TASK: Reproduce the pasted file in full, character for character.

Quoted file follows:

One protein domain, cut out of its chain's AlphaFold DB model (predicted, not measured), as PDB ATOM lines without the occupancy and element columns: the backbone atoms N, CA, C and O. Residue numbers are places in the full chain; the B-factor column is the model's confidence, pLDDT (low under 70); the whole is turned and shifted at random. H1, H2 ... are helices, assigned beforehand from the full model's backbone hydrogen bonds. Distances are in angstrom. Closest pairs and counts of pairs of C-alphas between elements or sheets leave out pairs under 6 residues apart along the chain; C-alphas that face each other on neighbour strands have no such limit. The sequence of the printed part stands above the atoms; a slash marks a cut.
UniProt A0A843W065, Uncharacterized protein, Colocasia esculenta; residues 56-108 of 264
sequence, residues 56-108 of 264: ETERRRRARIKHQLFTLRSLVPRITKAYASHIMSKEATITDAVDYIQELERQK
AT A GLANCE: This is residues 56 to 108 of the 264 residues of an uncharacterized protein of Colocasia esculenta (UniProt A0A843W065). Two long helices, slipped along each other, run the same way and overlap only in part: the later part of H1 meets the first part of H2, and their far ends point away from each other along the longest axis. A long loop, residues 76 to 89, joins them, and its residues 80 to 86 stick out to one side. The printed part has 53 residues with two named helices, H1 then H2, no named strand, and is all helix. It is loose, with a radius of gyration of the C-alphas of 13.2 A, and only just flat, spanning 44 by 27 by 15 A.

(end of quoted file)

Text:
One protein domain, cut out of its chain's AlphaFold DB model (predicted, not measured), as PDB ATOM lines without the occupancy and element columns: the backbone atoms N, CA, C and O. Residue numbers are places in the full chain; the B-factor column is the model's confidence, pLDDT (low under 70); the whole is turned and shifted at random. H1, H2 ... are helices, assigned beforehand from the full model's backbone hydrogen bonds. Distances are in angstrom. Closest pairs and counts of pairs of C-alphas between elements or sheets leave out pairs under 6 residues apart along the chain; C-alphas that face each other on neighbour strands have no such limit. The sequence of the printed part stands above the atoms; a slash marks a cut.
UniProt A0A843W065, Uncharacterized protein, Colocasia esculenta; residues 56-108 of 264
sequence, residues 56-108 of 264: ETERRRRARIKHQLFTLRSLVPRITKAYASHIMSKEATITDAVDYIQELERQK
AT A GLANCE: This is residues 56 to 108 of the 264 residues of an uncharacterized protein of Colocasia esculenta (UniProt A0A843W065). Two long helices, slipped along each other, run the same way and overlap only in part: the later part of H1 meets the first part of H2, and their far ends point away from each other along the longest axis. A long loop, residues 76 to 89, joins them, and its residues 80 to 86 stick out to one side. The printed part has 53 residues with two named helices, H1 then H2, no named strand, and is all helix. It is loose, with a radius of gyration of the C-alphas of 13.2 A, and only just flat, spanning 44 by 27 by 15 A.